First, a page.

I'll start with this past weekend's Ralleye ride! A group of bike enthusiasts in Fort Collins hosts a series of "Ralleye Rides" through the winter. These rides are long, all-day events, usually covering a fair distance on a combination of paved road, dirt road, and even a little trail (and snow later in the winter!). To me, it seems to be a nice way to shake the winter blues and make good use of limited day light.
The first stop of the day: bagels, beer, bourbon, all consumed.
Yesterday I mounted my Salsa Casseroll, outfitted with a fixed gear 42x16 setup and Michelin Mud2s pumped to 75 psi, and joined this group of riders. We rode from the Bean Cycle in downtown FoCo up to Red Mountain Open Space, up some singletrack connecting to Soapstone Prairie Natural Area, and back to town.
By the way, 42x16 is pretty damn close to 40x15.
I forgot my wallet at home, and spent the day mooching off of everyone for food and drink, and hope the small flask of bourbon I brought was payment enough for their generosity.
Heading to Red Mountain.
The ride north was a lovely jaunt through Northern Colorado farmland, with the sun shining and a late Indian Summer warming the crew.
Captain Practicality won the coveted "Most Practical Bike for a Dirt / Singletrack / Road Ride" award. He turned around at the singletrack and we still beat him home. As Bikefag put it, "I think he learned quite a bit today."
At the singletrack trailhead, a few people on less-than-ideal bikes (like Captain Practicality) decided to turn back. The rest of us continued to the summit (my 42x16 gearing was less than ideal here) where we enjoyed some food, drink, and a lovely view of a fast-approaching low pressure system.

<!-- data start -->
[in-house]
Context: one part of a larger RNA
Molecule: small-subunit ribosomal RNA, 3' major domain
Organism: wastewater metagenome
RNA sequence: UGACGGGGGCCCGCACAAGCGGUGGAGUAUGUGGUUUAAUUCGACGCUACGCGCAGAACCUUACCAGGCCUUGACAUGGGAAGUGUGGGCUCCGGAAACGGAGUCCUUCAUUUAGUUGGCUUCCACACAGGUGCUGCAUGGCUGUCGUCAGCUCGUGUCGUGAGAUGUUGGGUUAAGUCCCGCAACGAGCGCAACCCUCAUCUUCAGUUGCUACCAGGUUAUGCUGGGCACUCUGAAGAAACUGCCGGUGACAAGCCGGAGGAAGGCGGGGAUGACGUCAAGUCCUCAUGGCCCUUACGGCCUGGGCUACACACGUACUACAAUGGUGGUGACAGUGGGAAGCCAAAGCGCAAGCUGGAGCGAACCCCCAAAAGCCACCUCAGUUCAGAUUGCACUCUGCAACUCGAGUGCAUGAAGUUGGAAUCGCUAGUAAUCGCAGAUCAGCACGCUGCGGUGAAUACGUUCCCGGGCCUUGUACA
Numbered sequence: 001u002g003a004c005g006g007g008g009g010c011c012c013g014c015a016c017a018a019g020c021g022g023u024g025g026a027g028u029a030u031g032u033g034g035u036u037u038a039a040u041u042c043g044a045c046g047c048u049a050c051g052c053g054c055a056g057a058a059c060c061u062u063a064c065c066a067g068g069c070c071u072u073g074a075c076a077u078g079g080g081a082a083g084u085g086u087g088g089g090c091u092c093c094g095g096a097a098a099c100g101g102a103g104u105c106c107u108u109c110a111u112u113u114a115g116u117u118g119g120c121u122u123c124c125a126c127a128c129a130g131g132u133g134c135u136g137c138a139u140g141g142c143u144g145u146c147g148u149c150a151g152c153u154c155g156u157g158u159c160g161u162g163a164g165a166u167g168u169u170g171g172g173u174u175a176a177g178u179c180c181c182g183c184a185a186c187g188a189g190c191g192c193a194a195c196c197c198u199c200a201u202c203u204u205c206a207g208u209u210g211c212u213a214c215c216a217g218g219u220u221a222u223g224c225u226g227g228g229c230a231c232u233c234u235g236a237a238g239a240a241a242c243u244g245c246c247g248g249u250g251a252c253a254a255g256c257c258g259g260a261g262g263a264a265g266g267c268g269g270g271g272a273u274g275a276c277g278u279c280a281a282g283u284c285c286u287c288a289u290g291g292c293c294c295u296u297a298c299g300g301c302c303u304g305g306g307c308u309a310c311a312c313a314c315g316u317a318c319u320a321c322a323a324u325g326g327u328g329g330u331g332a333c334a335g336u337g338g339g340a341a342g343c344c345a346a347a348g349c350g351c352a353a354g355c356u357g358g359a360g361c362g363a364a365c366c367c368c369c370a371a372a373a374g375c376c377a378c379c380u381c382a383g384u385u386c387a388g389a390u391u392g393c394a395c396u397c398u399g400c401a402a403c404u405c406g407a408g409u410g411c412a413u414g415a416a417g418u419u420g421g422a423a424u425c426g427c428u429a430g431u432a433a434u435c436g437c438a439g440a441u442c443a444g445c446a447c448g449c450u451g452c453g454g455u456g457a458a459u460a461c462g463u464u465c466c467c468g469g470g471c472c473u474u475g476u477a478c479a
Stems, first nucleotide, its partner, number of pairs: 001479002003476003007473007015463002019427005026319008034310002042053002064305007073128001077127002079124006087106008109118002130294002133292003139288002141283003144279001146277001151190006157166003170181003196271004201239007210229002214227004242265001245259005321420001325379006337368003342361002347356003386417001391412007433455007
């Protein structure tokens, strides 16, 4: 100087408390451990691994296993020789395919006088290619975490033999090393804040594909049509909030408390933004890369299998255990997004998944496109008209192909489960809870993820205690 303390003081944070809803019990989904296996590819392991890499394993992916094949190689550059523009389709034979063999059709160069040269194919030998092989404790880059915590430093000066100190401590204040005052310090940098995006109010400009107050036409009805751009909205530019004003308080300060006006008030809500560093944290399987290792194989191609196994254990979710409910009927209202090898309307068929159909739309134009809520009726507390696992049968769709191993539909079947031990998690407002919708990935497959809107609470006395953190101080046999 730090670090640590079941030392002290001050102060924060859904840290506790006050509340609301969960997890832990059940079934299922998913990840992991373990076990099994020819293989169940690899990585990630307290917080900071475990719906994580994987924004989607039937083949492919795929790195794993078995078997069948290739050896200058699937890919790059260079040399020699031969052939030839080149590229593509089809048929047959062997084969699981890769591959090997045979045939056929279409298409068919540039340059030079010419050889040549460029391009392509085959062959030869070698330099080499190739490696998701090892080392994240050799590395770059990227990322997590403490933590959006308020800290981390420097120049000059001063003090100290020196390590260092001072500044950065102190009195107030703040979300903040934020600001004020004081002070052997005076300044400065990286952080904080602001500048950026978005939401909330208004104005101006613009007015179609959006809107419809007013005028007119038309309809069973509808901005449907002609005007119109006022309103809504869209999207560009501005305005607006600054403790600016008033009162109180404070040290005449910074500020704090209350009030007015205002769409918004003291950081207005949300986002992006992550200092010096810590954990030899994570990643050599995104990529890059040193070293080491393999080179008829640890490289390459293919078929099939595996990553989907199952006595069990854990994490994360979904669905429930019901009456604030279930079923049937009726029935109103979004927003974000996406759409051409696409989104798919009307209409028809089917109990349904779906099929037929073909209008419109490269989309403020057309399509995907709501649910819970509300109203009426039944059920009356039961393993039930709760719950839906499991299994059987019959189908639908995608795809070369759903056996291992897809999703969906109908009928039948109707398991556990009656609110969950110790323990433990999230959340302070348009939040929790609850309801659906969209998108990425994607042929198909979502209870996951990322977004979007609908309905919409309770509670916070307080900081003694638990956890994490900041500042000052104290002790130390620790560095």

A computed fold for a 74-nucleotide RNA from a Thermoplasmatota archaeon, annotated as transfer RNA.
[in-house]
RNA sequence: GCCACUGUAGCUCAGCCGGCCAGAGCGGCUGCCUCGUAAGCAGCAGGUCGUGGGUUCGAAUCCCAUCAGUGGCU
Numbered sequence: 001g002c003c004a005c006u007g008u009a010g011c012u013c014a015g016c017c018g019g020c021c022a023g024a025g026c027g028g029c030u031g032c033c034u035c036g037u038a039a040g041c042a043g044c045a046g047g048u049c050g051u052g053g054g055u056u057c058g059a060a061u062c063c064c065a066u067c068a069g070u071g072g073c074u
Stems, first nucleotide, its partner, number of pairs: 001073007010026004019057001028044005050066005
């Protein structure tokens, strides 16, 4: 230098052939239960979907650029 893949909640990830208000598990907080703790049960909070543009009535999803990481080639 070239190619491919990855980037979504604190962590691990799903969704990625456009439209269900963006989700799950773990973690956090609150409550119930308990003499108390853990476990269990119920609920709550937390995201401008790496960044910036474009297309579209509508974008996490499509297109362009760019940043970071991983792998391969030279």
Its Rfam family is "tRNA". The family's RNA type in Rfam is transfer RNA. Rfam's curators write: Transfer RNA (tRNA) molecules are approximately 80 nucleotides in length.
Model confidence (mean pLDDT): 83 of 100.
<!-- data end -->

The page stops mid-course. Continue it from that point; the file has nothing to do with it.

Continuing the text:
Heading up the singletrack.
40 - 50 mph winds kicked up, and we thought it best to descend to the Soapstone parking area. It was my first time descending singletrack on a fixed gear road bike with CX tires. It was super fun, aside from the wind that was, at times, strong enough to literally blow you off the trail.
Cold front! The shittiness of the weather corresponds exponentially to one's proximity to the Wyoming border.
At the parking lot, Bikefag and Josh and I were tired of standing in the cold, so we decided to leave the crowd and head for home. After the 2 most unpleasant miles I've ever experienced on a bike (straight into a 35 mph headwind, uphill, on an overgeared fixie on dirt), we turned south and formed a nice echelon and team time trial-esque rotation. We surfed the cross wind back to town at a good clip.
At this point, I parted ways with my "team" and met up with the rest of the crew at the Bar Double S for a mooched beer, and soaked in the last of the day's rays.
No better way to spend the first day of Daylight Losings Time.